Ron Walters, PANGAEA Internet Executive Director commented, “We are extremely thankful to the Foundation for funding this long awaited project that will deliver to St. Luke’s the same lightning-fast internet connection being used by Polk County Government, Polk County Library, Polk County Schools, Isothermal Community College, the Town of Tryon and many businesses throughout the area.”

Alexander Bell, St. Luke’s Hospital’s Interim Chief Executive Officer, added, “Among the many benefits, this technology will allow professional staff to review mammograms and other digital images from remote workstations, will allow real-time consultations with remote facilities and physicians, and will significantly broaden our capabilities and the resultant service levels to our patients.”

Since 2003, PANGAEA Internet (www.pangaea.us) has achieved dramatic growth – expanding its fiber optic network to 120 miles spanning Polk and Rutherford Counties NC, receiving more than $2.5 million in public funding, and now serving 42 customers at nearly 100 separate locations.

St. Luke’s Hospital provides 24-hour emergency care, general medical-surgical care, intensive care, and inpatient geriatric psychiatric care. A full-service acute care facility, St. Luke’s offers lab and radiology services, wound and hyperbaric care, outpatient surgery including general, orthopaedic and ophthalmic procedures, physical, occupational and speech therapy and in home services. A private, not-for-profit community hospital, St. Luke’s Hospital provides exceptional care, close to home.

PANGAEA Internet Realizes Dramatic Growth

February 20, 2009– Tryon, NC
Contacts: Ron Walters (828-817-0863), Stu Davidson (828-817-2919)

PANGAEA Internet, a non-profit business of e-Polk, Inc., has achieved dramatic growth in 2008. As of December 31, 2008, PANGAEA has expanded its fiber optic network to 120 miles, spanning Polk and Rutherford Counties, NC. This growth is the result of more than $2.5 million in funding since 2004 from foundations, local governments, business partners and other non profit companies.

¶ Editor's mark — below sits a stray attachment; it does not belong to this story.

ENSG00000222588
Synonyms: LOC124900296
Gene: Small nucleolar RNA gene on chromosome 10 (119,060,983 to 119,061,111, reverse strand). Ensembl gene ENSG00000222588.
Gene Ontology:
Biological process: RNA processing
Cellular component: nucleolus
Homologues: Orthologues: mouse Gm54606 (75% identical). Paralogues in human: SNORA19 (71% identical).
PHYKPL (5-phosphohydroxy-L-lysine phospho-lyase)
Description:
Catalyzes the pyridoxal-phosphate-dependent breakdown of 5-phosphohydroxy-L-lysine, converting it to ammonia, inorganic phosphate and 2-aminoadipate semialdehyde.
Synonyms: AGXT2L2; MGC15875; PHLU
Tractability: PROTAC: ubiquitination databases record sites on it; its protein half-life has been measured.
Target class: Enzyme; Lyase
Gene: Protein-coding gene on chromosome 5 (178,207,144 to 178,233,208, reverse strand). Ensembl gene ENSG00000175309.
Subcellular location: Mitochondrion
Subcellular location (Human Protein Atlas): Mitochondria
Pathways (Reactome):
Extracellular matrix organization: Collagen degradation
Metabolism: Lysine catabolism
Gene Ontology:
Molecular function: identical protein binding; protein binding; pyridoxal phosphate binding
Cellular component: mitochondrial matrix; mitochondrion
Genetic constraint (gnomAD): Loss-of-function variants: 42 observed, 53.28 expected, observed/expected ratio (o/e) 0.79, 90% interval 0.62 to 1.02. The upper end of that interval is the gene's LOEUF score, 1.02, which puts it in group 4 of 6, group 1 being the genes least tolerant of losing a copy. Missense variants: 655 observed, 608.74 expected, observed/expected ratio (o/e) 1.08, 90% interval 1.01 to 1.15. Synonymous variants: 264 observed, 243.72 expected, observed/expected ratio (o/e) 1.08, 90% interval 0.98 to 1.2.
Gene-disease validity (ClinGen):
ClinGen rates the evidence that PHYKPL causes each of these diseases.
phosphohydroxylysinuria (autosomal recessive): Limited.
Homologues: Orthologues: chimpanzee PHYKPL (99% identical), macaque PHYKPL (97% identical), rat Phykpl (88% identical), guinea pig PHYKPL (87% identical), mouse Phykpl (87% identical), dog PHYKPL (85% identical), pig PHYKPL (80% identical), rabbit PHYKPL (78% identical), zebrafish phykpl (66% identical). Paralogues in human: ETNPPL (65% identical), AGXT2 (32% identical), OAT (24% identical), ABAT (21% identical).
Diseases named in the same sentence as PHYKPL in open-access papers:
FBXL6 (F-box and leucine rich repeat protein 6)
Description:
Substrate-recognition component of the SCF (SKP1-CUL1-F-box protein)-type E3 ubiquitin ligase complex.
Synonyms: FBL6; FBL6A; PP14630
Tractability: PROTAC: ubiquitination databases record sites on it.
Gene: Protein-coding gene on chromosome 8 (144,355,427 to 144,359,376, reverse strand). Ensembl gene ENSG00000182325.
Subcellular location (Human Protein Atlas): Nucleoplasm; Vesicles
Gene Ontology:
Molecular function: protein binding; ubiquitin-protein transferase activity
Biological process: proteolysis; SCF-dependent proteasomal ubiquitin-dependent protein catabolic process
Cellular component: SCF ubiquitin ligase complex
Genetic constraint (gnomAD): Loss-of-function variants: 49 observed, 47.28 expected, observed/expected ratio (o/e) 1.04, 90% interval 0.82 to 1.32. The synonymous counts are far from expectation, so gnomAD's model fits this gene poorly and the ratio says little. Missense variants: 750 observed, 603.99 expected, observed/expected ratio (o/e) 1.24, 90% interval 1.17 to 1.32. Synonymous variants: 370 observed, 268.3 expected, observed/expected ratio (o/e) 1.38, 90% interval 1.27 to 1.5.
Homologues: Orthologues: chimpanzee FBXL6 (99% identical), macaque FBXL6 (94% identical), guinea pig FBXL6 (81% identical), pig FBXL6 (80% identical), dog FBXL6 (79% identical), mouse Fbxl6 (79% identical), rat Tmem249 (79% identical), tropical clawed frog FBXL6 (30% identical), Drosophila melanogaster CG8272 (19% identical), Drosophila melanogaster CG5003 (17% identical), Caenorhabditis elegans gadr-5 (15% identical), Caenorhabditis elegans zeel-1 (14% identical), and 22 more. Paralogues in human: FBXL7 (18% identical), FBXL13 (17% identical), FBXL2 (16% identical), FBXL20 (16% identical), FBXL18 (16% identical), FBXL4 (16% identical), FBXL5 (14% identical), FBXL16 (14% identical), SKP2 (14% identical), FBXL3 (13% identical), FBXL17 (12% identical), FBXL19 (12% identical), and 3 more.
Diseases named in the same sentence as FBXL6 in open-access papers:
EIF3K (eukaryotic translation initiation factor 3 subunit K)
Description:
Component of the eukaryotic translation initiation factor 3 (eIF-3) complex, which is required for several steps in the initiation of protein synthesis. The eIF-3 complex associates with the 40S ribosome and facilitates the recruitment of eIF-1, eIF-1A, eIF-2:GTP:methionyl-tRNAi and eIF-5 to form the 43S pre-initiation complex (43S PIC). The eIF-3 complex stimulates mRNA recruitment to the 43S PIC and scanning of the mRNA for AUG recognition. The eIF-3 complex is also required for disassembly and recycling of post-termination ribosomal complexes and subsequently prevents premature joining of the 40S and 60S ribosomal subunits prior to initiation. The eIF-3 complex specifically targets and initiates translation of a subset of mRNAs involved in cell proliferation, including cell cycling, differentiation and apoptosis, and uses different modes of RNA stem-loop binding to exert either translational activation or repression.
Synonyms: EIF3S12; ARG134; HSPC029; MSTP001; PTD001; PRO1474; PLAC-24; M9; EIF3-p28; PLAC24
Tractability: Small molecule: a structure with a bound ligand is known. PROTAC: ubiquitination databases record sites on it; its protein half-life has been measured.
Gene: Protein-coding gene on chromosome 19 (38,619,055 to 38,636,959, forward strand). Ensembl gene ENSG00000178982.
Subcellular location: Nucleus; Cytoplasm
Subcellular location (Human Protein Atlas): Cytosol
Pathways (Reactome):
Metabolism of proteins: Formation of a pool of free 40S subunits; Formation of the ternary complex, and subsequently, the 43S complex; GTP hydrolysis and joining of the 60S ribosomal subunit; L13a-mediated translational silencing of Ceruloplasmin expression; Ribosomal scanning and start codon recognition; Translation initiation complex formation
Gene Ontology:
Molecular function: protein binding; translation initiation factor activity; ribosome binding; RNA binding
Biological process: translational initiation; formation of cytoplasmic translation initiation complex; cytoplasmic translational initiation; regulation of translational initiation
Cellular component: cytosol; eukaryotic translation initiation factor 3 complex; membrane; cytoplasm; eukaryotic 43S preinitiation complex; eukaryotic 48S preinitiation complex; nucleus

PANGAEA’s customer base has experienced dramatic growth as well and provides service to 40 customers at 80 separate locations throughout the two counties. These customers include:

Polk County Government Town of Tryon

Isothermal Community College Polk County Library

Polk County Schools CooperRiis Isothermal Planning

Pavillon Polk County Chamber of Commerce

Rutherford County Schools Rutherford County Government

In 2008, PANGAEA generated $682K in revenue, an increase of 337% compared to 2007. The company also established a $200K emergency cash reserve to protect its network from any unforeseen damage or loss.

PANGAEA’S mission is to build an open and cost effective fiber optic network and deliver affordable high-speed Internet connectivity to enhance economic development and improve the quality of life in Polk and Rutherford Counties. Please call or visit www.pangaea.us to see how PANGAEA is impacting health care, government agencies, schools and colleges, other non profits, and businesses throughout the region.

PANGAEA Internet’s Dramatic Growth Reflected in New Website

October 7, 2008 – Tryon, NC
Contacts: Ron Walters (828-817-0863), Stu Davidson (828-817-2919)

Tryon, NC, October 7, 2008 – PANGAEA, a non-profit business of e-Polk, Inc., has achieved dramatic growth in 2008. That growth is detailed in the new web site, www.pangaea.us.

The web site accomplishes three main goals. First, it clearly describes PANGAEA’s non profit mission: To build an open and cost effective fiber optic network and infrastructure to deliver affordable high-speed Internet connectivity to enhance economic development, improve the quality of life, and create a broad platform of innovation for rural western North Carolina.

Second, it describes the scope of the PANGAEA network and customer base. The fiber optic network is now 120 miles long and extends throughout Polk and Rutherford Counties, North Carolina. Thirty four customers representing more than 75 locations are realizing the positive impact of this community owned network.

Last, the web site describes how PANGAEA service quality is second to none. Customer feedback is sprinkled throughout the site. Comments like:

“Stimulus for the economic growth of the entire region”

“Far superior in speed to DSL and more reliable”

“A huge benefit, our students now can compete”

“The best thing is the cost savings” “No comparison”

“Very satisfied” “Impressive” WOW!

The PANGAEA “Internet at the Speed of Light” network acts as a low cost, high speed, internet umbilical cord supplying vital bandwidth nutrients to the economic health of the region. Please call us or visit www.pangaea.us to see how we are impacting health care, government agencies, schools and colleges, other non profits, and businesses throughout the region.

Education at High Speed in Rutherford County

Click here to view PDF

Capturing the Promise of Broadband for North Carolina and America

Click here to view the PDF 

PANGAEA Growth Fuels Educational and Economic Development

February 27, 2008 – Tryon, NC